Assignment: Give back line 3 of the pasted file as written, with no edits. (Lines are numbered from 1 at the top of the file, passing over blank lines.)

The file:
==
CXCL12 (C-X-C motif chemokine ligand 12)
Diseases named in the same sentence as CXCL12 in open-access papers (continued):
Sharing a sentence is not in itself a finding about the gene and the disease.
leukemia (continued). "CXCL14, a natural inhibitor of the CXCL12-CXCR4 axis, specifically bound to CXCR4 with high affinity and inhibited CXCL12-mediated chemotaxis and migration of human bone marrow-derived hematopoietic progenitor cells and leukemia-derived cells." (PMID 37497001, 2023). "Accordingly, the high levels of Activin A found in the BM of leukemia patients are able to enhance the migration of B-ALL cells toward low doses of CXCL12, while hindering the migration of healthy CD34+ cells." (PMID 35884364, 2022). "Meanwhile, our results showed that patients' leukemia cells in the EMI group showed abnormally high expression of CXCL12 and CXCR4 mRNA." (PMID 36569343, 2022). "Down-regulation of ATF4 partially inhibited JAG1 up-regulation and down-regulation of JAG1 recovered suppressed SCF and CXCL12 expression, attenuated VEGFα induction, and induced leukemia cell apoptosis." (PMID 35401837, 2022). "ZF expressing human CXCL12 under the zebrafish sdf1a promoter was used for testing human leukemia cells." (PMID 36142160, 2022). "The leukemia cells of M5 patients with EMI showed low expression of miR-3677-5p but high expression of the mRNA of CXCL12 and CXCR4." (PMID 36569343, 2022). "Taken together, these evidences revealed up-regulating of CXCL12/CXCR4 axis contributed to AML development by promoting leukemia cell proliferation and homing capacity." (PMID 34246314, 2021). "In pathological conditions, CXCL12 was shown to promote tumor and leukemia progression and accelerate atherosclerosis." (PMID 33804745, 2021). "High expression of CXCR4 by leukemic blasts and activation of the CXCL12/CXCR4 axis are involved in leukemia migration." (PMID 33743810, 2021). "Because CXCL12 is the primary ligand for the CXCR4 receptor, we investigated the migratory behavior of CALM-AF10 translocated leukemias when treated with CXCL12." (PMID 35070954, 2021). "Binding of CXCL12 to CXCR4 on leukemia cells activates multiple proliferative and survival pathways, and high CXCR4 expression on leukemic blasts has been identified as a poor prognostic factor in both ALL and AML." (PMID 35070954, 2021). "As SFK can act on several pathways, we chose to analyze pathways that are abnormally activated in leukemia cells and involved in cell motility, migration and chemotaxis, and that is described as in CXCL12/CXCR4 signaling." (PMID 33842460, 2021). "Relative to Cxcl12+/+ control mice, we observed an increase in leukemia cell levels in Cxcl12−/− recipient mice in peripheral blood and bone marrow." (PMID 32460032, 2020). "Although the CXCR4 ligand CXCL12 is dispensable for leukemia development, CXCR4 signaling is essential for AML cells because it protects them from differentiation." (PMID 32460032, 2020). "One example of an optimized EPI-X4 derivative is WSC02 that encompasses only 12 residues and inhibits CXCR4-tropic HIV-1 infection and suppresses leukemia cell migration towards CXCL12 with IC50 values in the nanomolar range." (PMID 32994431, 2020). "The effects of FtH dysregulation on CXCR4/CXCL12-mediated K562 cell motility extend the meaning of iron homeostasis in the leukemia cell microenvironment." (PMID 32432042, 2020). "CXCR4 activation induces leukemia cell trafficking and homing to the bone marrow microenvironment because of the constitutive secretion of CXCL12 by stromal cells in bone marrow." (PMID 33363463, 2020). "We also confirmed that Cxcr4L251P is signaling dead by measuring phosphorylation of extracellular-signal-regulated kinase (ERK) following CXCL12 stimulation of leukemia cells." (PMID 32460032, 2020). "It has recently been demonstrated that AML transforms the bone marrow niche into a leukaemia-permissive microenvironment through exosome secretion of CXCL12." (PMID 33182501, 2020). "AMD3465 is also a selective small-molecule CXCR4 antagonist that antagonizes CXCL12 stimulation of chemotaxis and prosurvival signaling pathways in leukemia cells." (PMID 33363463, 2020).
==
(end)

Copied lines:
Sharing a sentence is not in itself a finding about the gene and the disease.